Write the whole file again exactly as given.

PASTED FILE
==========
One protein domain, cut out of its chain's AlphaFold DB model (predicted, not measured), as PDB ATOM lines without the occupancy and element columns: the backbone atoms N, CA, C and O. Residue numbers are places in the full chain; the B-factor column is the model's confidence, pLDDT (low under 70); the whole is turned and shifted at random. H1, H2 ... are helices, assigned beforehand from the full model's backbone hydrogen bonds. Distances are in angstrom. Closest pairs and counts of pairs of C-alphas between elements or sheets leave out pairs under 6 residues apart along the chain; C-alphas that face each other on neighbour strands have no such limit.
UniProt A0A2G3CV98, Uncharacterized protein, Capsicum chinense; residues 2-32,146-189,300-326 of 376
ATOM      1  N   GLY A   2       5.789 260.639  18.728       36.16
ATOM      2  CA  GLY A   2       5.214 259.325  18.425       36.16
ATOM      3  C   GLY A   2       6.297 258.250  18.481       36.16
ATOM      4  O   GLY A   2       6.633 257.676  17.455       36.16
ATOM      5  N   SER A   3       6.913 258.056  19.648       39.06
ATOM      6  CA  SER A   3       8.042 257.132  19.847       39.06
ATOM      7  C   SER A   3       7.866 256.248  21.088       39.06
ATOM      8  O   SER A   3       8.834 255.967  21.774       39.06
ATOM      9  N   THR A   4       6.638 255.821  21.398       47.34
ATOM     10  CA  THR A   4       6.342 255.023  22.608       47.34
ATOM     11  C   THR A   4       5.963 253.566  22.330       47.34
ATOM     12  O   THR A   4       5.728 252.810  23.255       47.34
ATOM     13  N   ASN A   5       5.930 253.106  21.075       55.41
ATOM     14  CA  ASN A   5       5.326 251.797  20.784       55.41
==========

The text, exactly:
One protein domain, cut out of its chain's AlphaFold DB model (predicted, not measured), as PDB ATOM lines without the occupancy and element columns: the backbone atoms N, CA, C and O. Residue numbers are places in the full chain; the B-factor column is the model's confidence, pLDDT (low under 70); the whole is turned and shifted at random. H1, H2 ... are helices, assigned beforehand from the full model's backbone hydrogen bonds. Distances are in angstrom. Closest pairs and counts of pairs of C-alphas between elements or sheets leave out pairs under 6 residues apart along the chain; C-alphas that face each other on neighbour strands have no such limit.
UniProt A0A2G3CV98, Uncharacterized protein, Capsicum chinense; residues 2-32,146-189,300-326 of 376
ATOM      1  N   GLY A   2       5.789 260.639  18.728       36.16
ATOM      2  CA  GLY A   2       5.214 259.325  18.425       36.16
ATOM      3  C   GLY A   2       6.297 258.250  18.481       36.16
ATOM      4  O   GLY A   2       6.633 257.676  17.455       36.16
ATOM      5  N   SER A   3       6.913 258.056  19.648       39.06
ATOM      6  CA  SER A   3       8.042 257.132  19.847       39.06
ATOM      7  C   SER A   3       7.866 256.248  21.088       39.06
ATOM      8  O   SER A   3       8.834 255.967  21.774       39.06
ATOM      9  N   THR A   4       6.638 255.821  21.398       47.34
ATOM     10  CA  THR A   4       6.342 255.023  22.608       47.34
ATOM     11  C   THR A   4       5.963 253.566  22.330       47.34
ATOM     12  O   THR A   4       5.728 252.810  23.255       47.34
ATOM     13  N   ASN A   5       5.930 253.106  21.075       55.41
ATOM     14  CA  ASN A   5       5.326 251.797  20.784       55.41